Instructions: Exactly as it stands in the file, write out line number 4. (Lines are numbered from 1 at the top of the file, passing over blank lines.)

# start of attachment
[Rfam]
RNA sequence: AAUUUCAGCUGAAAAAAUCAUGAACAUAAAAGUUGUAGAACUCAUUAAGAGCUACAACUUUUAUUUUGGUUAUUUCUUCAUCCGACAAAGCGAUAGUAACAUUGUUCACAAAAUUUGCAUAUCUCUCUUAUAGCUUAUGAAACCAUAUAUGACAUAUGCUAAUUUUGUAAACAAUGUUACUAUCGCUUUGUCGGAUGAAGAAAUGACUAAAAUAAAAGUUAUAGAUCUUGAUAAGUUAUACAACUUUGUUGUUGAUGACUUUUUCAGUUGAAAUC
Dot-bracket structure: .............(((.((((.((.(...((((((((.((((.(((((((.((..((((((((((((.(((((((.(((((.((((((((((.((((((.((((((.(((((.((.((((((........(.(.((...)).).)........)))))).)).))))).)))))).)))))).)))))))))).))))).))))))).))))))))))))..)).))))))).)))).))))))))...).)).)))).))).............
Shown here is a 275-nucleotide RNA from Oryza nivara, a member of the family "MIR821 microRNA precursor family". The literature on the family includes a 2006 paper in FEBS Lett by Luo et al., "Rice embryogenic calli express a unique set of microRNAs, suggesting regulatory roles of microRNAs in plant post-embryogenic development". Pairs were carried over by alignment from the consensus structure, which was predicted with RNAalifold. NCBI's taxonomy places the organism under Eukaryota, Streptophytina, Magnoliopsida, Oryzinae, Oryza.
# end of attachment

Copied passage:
Shown here is a 275-nucleotide RNA from Oryza nivara, a member of the family "MIR821 microRNA precursor family". The literature on the family includes a 2006 paper in FEBS Lett by Luo et al., "Rice embryogenic calli express a unique set of microRNAs, suggesting regulatory roles of microRNAs in plant post-embryogenic development". Pairs were carried over by alignment from the consensus structure, which was predicted with RNAalifold. NCBI's taxonomy places the organism under Eukaryota, Streptophytina, Magnoliopsida, Oryzinae, Oryza.